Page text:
A Pakistani airliner with 127 people on board crashed in bad weather as it came in to land in Islamabad, scattering wreckage and leaving no sign of survivors.
The Boeing 737 of Bhoja Air was on its way from Karachi to Islamabad when it came down near a village outside Islamabad's international airport, police official Fazle Akbar said, adding that emergency teams have been sent to the site.
"There is no chance of any survivors. It will be only a miracle. The plane is totally destroyed," he told the AFP news agency from the crash site.
Relatives and friends of passengers killed in the crash gathered at Karachi airport, where distraught family members indentified the names of the people on board on the flight.
"There is no chance of any survivors. It will be only a miracle. The plane is totally destroyed."
- Police official Fazle Akbar
Al Jazeera's Imtiaz Tyab, reporting from Islamabad, said the area of the capital was hit by a heavy rain and thunder storm at the time of the crash.
"We've been told there were 57 men on the flight, including 55 women and five infants and four children, as well as six crew, which brings us up to 127 people," he said.
"A witness at the crash site described to us harrowing scenes of bodies scattered everywhere, many of them mutilated, many of them in pieces."
So far 110 bodies have been recovered from the crash site, Brigadier Sarfraz Ali, who is heading the recovery efforts, told reporters.
Debris from the crash was scattered over a 2km radius, he said, adding that lights had been brought to the site to allow work to continue through the night.
Torn fragments of the fuselage, including a large section bearing the airline's logo, littered the fields around the village of Hussain Abad, where the plane came down.
Rescue workers in orange jumpsuits and local residents used torches to search through the wreckage after nightfall, assisted by soldiers carrying assault rifles.
Part of the airline's name could be read on a large section of ripped white fuselage from the passenger cabin.
Flight data recorder
An AFP reporter saw an orange flight data recorder in a house where some of the wreckage fell.
Saifur Rehman, an official from the police rescue team, said the plane came down in Hussain Abad village, about 3km from the main Islamabad highway.
Medical officials have told local media that rescue teams and ambulances were facing difficulty in accessing the site of the crash because of the rush of people around it.
Witnesses told Dunya News, a television channel, that flames could be seen rising from the crash site and the fire had reportedly engulfed several buildings, The Express Tribune newspaper reported.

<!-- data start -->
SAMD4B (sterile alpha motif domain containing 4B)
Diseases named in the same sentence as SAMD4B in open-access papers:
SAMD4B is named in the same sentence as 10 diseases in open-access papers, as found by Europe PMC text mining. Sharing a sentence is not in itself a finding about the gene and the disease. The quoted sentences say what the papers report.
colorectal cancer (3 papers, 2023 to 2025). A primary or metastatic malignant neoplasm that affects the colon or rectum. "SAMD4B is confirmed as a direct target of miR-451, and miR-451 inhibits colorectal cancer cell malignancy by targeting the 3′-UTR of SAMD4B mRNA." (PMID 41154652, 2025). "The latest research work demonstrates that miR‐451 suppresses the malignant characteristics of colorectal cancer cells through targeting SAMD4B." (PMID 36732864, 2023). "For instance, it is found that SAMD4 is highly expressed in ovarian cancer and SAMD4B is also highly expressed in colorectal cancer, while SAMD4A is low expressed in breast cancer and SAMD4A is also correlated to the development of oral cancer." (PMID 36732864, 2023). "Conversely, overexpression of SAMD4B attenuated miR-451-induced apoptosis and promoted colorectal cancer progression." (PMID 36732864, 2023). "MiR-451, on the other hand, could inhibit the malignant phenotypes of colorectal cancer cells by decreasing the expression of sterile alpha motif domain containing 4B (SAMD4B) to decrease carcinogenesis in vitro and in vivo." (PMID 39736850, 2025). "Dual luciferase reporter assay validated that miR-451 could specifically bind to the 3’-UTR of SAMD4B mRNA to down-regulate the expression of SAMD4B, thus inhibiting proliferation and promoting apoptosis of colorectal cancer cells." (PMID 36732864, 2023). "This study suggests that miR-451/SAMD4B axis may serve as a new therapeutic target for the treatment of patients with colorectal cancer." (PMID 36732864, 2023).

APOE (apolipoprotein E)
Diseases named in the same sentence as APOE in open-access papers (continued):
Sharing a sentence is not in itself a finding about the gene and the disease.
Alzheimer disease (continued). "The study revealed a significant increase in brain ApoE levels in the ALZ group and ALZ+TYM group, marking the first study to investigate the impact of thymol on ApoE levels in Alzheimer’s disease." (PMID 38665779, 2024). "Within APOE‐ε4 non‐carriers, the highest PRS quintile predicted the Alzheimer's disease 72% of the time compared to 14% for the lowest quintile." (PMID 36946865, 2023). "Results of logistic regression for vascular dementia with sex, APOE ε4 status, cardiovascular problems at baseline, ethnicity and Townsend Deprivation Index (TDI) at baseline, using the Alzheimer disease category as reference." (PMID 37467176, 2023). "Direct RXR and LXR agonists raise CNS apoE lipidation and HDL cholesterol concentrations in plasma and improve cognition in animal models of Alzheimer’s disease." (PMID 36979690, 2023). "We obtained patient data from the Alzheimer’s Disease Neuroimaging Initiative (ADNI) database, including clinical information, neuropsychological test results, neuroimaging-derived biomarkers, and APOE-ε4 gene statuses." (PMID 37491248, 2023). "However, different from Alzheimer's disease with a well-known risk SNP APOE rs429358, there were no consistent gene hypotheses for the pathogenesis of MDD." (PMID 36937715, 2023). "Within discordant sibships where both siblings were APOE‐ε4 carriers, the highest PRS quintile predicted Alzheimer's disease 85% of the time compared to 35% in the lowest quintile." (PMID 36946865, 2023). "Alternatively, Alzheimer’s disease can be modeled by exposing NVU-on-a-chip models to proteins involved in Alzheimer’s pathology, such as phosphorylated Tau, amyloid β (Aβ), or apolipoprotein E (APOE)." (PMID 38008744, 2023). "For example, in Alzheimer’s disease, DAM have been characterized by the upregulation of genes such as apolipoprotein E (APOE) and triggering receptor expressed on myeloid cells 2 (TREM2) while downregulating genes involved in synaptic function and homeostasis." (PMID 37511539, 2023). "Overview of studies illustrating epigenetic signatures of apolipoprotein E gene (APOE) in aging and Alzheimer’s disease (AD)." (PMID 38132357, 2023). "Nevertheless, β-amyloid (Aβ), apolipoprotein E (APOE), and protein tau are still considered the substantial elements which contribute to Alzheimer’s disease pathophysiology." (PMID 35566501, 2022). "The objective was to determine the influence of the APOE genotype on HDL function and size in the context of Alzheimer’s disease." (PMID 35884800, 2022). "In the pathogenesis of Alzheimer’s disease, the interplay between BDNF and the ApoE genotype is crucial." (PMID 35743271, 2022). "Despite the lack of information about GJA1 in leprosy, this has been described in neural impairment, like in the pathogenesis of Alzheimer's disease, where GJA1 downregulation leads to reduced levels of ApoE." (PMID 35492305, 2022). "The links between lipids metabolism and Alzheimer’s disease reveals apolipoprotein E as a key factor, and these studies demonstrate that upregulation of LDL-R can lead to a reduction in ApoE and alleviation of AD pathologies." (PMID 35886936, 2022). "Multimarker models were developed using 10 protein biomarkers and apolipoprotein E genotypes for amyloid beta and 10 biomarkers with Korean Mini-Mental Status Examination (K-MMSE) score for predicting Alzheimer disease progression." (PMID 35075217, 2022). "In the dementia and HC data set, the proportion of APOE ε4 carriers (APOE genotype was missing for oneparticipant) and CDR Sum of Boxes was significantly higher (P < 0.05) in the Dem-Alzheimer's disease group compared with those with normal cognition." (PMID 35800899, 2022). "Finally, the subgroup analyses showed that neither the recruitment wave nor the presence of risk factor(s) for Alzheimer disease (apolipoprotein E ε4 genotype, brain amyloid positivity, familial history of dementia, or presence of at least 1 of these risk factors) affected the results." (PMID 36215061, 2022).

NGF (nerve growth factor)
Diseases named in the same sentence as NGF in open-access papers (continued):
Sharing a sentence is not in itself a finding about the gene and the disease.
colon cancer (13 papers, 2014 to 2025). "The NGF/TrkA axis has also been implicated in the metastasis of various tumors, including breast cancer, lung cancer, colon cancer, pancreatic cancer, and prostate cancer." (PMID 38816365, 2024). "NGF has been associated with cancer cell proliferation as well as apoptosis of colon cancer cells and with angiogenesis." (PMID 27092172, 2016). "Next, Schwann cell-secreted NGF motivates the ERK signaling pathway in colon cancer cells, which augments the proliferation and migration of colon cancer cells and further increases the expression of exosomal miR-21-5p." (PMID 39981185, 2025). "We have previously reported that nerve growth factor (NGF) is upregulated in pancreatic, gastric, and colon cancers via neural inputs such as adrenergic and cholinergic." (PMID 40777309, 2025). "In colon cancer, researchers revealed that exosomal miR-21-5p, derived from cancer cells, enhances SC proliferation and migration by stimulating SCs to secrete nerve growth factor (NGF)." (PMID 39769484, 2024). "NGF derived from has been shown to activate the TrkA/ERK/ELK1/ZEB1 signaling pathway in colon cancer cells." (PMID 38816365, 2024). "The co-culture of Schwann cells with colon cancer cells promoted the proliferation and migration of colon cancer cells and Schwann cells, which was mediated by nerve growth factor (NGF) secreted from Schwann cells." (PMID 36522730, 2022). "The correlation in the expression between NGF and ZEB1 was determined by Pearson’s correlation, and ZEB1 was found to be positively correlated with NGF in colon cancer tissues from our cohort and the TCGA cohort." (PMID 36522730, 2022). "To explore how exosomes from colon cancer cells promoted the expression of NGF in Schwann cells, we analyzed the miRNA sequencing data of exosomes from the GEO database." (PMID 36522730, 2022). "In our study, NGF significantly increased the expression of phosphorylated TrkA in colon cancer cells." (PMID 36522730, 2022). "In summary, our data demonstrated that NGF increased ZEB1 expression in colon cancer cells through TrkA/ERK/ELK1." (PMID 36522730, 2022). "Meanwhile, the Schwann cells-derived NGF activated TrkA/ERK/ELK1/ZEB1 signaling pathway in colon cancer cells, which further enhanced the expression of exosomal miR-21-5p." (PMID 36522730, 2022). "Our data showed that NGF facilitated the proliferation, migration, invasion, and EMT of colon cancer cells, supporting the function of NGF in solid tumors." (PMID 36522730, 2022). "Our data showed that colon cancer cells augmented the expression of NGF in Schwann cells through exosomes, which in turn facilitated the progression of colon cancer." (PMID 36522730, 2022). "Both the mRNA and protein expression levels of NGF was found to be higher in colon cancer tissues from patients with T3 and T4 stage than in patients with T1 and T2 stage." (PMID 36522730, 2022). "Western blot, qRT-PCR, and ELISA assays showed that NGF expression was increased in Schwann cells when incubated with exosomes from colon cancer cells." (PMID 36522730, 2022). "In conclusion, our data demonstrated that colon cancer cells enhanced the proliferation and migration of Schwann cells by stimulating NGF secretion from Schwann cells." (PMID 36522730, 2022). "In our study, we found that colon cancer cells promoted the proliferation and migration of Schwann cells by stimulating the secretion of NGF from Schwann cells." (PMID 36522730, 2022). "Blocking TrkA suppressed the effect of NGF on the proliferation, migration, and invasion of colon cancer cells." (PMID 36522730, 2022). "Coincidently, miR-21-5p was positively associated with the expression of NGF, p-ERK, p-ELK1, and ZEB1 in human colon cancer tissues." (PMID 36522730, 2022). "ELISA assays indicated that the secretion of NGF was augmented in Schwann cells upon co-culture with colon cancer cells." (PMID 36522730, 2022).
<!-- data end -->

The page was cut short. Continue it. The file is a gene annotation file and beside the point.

Television channels showed charred parts of the aircraft strewn across a street in what appeared to be a residential area.
"Fire erupted after the crash. The wreckage is on fire, the plane is completely destroyed. We have come with teams of firefighters and searchlights and more rescuers are coming," Rehman told Geo television.
An airport source said the plane had been due to land at Islamabad airport at 6:50pm (1350 GMT) but lost contact with the control tower at 6:40pm and crashed shortly afterwards before reaching the runway.
Islamabad airport, which was shut down after the crash so that emergency vehicles could rush to the site of the crash, has reopened, Pervez George, the spokesperson of the Civil Aviation Authority, has told Geo television.
Bhoja Air relaunched domestic operations with a fleet of five 737s in March, according to newspaper reports, when the airline was planning to start flights connecting Karachi, Sukkur, Multan, Lahore and Islamabad.
Bhoja had been grounded in 2000 by the Civil Aviation Authorities amid financial difficulties, the reports said.
The worst aviation tragedy on Pakistani soil came in July 2010 when an Airbus 321 passenger jet operated by the private airline Airblue crashed into hills overlooking Islamabad while coming in to land after a flight from Karachi.
All 152 people on board were killed in the accident, which occurred amid heavy rain and poor visibility.
The deadliest civilian plane crash involving a Pakistani jet came in 1992 when a PIA Airbus A300 crashed into a cloud-covered hillside on its approach to the Nepalese capital Kathmandu, killing 167 people.
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